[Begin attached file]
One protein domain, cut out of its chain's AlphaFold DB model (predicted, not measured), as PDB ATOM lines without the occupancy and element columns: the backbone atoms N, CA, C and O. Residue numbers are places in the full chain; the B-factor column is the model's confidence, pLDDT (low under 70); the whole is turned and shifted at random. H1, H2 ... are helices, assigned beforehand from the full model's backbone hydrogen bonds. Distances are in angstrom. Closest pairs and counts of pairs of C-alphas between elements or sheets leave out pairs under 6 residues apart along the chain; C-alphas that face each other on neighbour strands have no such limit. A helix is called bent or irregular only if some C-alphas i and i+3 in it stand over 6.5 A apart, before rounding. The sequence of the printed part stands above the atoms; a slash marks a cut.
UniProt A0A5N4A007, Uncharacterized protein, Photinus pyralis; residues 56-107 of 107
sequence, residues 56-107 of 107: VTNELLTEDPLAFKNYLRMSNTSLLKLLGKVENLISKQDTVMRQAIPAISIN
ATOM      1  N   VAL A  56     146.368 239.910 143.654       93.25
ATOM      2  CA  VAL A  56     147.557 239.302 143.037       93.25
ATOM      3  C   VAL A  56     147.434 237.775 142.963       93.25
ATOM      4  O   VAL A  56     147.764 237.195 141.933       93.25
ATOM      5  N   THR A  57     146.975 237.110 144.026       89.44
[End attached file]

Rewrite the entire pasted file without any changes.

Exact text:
One protein domain, cut out of its chain's AlphaFold DB model (predicted, not measured), as PDB ATOM lines without the occupancy and element columns: the backbone atoms N, CA, C and O. Residue numbers are places in the full chain; the B-factor column is the model's confidence, pLDDT (low under 70); the whole is turned and shifted at random. H1, H2 ... are helices, assigned beforehand from the full model's backbone hydrogen bonds. Distances are in angstrom. Closest pairs and counts of pairs of C-alphas between elements or sheets leave out pairs under 6 residues apart along the chain; C-alphas that face each other on neighbour strands have no such limit. A helix is called bent or irregular only if some C-alphas i and i+3 in it stand over 6.5 A apart, before rounding. The sequence of the printed part stands above the atoms; a slash marks a cut.
UniProt A0A5N4A007, Uncharacterized protein, Photinus pyralis; residues 56-107 of 107
sequence, residues 56-107 of 107: VTNELLTEDPLAFKNYLRMSNTSLLKLLGKVENLISKQDTVMRQAIPAISIN
ATOM      1  N   VAL A  56     146.368 239.910 143.654       93.25
ATOM      2  CA  VAL A  56     147.557 239.302 143.037       93.25
ATOM      3  C   VAL A  56     147.434 237.775 142.963       93.25
ATOM      4  O   VAL A  56     147.764 237.195 141.933       93.25
ATOM      5  N   THR A  57     146.975 237.110 144.026       89.44